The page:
There are a variety of partition types that you can use to divide data

  • Range partitioning - typically based on date columns, months, quarters, a range of numberic or character values. You can specify a value less than or value greater than when defining the partition. The value that you compare can be relative or specific to a current date or number.
  • List partitioning - this describes a discrete value and assigns them to their own tablespace. We might split our catalog into plumbing products, lawn and garden products, or appliances. This helps searches into our catalog for a specific item. Note when you do a search at HomeDepot or Amazon you have the option of search in department. They are using list partitions on the back end.
  • Hash partitioning - this is good if you don't have a specific range that will split the data. If you want to sort by address for example, it is difficult to list all of the addresses or sort them into a range. The hash partition allows you to split your data into 16 different partitions and the database will split the data with a best effort to spread all of the data between the number of partitions you define.
  • Composite partitioning - this is a combination of two of the types described above. Composite partitioning is accomplished with the subpartition command where we first sort by one method then sub-sort by another. We could use a list-list or a list-range. We can use two of any of the above to help manage a large tablespace into smaller chunks.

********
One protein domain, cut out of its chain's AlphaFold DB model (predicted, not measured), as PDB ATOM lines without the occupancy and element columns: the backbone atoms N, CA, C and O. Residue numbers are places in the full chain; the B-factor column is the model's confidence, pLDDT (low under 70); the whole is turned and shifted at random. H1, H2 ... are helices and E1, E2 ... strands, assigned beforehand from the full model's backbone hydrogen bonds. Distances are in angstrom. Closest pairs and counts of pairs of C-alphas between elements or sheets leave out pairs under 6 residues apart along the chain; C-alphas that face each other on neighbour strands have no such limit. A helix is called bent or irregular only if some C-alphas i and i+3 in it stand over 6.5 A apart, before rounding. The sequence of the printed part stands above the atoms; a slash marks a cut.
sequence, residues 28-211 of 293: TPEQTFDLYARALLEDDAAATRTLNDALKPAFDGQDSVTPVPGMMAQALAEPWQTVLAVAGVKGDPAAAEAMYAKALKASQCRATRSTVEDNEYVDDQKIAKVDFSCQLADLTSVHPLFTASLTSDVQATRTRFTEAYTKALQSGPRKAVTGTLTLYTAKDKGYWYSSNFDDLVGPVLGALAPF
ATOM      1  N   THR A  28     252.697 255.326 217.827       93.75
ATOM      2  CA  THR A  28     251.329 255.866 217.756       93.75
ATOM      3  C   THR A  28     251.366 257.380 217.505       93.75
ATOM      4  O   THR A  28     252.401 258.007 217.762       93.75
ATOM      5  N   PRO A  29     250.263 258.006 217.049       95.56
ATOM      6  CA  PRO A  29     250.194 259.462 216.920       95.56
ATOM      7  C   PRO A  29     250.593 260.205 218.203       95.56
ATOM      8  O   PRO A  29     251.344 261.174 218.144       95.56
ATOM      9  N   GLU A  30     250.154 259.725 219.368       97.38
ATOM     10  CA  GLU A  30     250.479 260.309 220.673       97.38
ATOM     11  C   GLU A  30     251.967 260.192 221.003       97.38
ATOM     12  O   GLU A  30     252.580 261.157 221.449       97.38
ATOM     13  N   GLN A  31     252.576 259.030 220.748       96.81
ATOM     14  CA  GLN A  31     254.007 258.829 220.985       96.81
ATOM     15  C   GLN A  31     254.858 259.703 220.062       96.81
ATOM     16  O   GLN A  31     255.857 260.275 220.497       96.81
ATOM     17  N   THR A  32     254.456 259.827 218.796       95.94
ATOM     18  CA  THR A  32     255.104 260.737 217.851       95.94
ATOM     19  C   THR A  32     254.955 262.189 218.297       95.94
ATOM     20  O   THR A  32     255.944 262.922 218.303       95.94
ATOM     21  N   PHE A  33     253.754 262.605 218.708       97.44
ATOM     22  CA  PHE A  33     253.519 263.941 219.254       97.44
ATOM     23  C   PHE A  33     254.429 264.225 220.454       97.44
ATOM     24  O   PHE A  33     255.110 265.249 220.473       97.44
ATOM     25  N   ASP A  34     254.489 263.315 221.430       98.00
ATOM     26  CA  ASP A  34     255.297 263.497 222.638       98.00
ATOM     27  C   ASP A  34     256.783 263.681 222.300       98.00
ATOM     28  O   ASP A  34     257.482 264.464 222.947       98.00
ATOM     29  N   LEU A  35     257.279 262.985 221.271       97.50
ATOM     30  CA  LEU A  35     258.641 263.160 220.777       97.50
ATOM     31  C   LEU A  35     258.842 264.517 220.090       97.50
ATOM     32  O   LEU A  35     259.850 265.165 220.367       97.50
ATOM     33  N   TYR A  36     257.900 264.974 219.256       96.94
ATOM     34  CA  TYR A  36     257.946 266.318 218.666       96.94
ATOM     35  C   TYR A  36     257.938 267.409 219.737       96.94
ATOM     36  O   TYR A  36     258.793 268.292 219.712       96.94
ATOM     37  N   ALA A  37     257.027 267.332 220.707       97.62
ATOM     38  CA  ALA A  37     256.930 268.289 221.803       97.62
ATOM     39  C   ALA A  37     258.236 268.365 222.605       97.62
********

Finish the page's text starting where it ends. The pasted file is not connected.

• Reference partitioning - this allows you to partition data based on referential constraints. If, for example, you want to create a constraint in a table creation and sort on that constraint, you can do this with partition by reference. If we create a table and add a constraint that an order_id must be tied to a customer_id in our customers table we can partition by this constraint which effectively splits the orders table into orders by customer_id which is not defined in this table.
  • Virtual column-based partitioning - virtual column partitioning allows us to split a table based on part of a column value. If, for example, we index our parts in our catalog by sequence numbers with 1-3 representing plumbing and 4-6 representing appliances, we can partition based on the first number in our part_id and effectively split the catalog based on departments without having to define the department as a column in our table. We just need to make sure that all part numbers that are inserted into our catalog follow our numbering convention and not put a gas range into the catalog staring with a 2 as the part number.

If we change the customers table described and append a partition by range statement with the command